About half of the 1,850 participants said they never or hardly ever shopped, while 22 percent engaged in retail therapy two-to-four times a week and a minority -- 17 percent -- shopped every day.
Almost two-thirds of the respondents were under 75, and most reported having a healthy lifestyle. Nearly two-thirds, however, had at least two long-term health conditions.
People who shopped more frequently were more often younger (and probably therefore more able-bodied) and male. Oddly, though, they also smoked and drank more alcohol, despite also being in better overall health and getting out of the house to exercise or have dinner with friends more often.
The once-a-day shoppers were 27 percent less likely to die than the shop-a-phobics, even after adjusting for physical and mental impairment. Men who shopped once a day were 28 percent less likely to die and women 23 percent less likely than those who seldom ventured out to stores, according to the researchers.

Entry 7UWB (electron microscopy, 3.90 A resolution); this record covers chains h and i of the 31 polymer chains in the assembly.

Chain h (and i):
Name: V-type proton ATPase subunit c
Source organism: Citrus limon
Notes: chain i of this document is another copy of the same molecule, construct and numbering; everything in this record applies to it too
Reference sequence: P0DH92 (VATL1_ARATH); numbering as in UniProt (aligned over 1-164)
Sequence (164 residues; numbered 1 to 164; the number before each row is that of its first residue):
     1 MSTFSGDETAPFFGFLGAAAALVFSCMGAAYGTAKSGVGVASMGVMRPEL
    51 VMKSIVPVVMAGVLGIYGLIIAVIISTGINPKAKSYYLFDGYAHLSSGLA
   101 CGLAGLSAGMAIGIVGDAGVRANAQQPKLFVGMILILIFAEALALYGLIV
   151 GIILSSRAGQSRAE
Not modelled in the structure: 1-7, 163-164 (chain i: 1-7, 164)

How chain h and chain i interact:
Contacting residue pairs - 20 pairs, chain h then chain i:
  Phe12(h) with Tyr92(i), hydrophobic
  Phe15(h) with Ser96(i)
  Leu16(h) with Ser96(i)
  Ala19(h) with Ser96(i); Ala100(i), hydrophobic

And most of the participants were "financially self-sufficient," so a lack of shopping wasn't just a proxy of being poor.
The researchers, who declared no conflicts of interest, wrote that compared to formal exercise, shopping may be an easy way to get leisure-time physical activity. "Its informality makes it a more attractive alternative than more prescriptive approaches to healthy aging," they concluded.
But don't read too much into the findings, experts cautioned.
"This is a fun story, but I would not conclude that shopping itself increases longevity. The characteristics of individuals that enable them to shop are associated with greater longevity," said S. Jay Olshansky, professor of public health and a senior research scientist with the Center on Aging at the University of Illinois. "Shopping requires that you physically move from one place to another, be able to hand
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